by: Masud Rahman ’19

My work with UNDP in 2018 focused extensively on impact investing and other alternative financial vehicles focusing on the sustainability bottom line in community-led efforts. As a part of the work, I had the privilege to join our team in an investment scoping mission in Uganda. IPED helped me take this amazing trip through the IPED Summer Internship Fellowship.

During our short trip, we went to visit the Kayonza Growers Tea Factory in the remote region of Kanungu, at the border of Southwest Uganda. Kayonza is an Equator Prize 2015 winner. It is a cooperative tea processing plant owned by upwards of 7,000 smallholder tea growers in the region. The tea plantations cover the beautiful Bwindi Impenetrable National Park, a rainforest that is one of the last homes of mountain gorillas across the world.

Kayonza is fully owned by the farmers who supply green leaves to the plant for processing. The plant processes them and sells the tea to blenders at the Mombasa tea auction with the help of Uganda Tea Development Agency. Farmers receive a premium for their crop since they are able to share the profits by cutting down on the middlemen. The business impacts the region by providing food security to the community, both through the modest yet stable income tea provides as well as dedicated initiatives for climate-smart agriculture. The tea factory also helps conserve wildlife and nature by providing alternative livelihoods at a premium in order to deter the community from using the rainforest as a means to their economic livelihood.

We went to Kayonza to scope out the business prospects, investment readiness, and sustainability practices of the business. We spent our days visiting the plant, the tea estates, and deep dive discussions with the management and the community. Kayonza has been a profitable venture for its shareholders for quite some time. However, the yield increase resulting from good farming and land management practices has caused a bittersweet problem for the processing unit. The current yield surpasses their processing capacity, resulting in wasting in the crop production. Our discussion of the investment prospects centered around extending into a new plant, and alternative ways of taking care of the excess yield.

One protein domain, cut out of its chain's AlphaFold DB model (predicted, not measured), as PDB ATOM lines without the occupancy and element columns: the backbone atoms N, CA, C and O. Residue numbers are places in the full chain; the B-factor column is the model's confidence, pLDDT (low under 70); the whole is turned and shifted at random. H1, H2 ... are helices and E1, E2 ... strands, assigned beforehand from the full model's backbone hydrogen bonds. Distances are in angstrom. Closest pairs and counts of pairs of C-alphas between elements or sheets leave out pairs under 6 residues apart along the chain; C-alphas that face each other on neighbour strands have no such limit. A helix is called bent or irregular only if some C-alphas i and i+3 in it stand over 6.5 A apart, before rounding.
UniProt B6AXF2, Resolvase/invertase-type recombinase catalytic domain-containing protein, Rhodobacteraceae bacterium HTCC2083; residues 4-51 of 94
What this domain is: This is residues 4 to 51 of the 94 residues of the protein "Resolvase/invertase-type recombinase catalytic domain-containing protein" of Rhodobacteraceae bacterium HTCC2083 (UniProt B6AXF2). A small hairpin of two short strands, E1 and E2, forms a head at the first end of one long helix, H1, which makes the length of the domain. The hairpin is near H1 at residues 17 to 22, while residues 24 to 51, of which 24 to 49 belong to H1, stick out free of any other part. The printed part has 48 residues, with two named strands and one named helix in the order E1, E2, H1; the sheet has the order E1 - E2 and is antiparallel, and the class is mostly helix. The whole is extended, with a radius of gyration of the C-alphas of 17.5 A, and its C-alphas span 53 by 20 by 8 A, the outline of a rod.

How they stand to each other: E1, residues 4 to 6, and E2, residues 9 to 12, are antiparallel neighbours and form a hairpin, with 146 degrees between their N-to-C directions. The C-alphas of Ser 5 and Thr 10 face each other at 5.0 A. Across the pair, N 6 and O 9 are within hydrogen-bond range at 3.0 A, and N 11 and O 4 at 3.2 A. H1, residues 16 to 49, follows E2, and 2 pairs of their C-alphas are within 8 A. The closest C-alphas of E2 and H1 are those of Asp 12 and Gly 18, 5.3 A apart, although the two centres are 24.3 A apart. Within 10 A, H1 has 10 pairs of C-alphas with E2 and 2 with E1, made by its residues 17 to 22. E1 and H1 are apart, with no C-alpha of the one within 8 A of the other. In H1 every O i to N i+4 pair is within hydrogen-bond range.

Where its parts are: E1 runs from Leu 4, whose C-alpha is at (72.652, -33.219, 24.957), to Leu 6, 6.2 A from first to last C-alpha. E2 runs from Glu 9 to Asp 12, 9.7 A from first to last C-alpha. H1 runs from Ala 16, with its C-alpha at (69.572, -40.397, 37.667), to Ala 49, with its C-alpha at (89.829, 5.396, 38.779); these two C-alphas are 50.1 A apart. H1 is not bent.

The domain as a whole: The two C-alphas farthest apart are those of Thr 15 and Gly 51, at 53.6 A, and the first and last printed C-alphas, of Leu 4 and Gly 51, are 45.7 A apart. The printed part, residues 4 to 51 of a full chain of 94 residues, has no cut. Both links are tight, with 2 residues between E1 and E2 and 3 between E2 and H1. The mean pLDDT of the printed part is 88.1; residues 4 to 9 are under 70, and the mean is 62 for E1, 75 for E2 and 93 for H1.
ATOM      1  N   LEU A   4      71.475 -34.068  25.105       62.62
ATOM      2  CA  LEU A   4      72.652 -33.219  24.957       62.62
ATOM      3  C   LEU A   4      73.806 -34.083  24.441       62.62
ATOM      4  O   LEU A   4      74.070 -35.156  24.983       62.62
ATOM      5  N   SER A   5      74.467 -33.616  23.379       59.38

Kayonza’s focus on benefiting the community was extremely pleasing for us. The areas of impact included rainforest and wildlife conservation, water, energy use, gender, labor health and safety, community economic livelihood, food security and land use. Further detail on their impacts on the community and the wildlife are documented in their Equator Initiative profile, and the accompanying mini documentary. Our visit to Kayonza was also documented in further detail in a photo essay that was written by fellow IPED student and UNDP Programme Assistant Kelly Cannon for the New York Declaration on Forests, focusing on how alternative livelihoods can contribute to a reduction in deforestation.

During the mission, I learned various ways of assessing and quantifying impact, and was able to enhance my skills to evaluate investment readiness for potential investment opportunities. Our findings and steps forward will be available soon on the Equator Initiative website.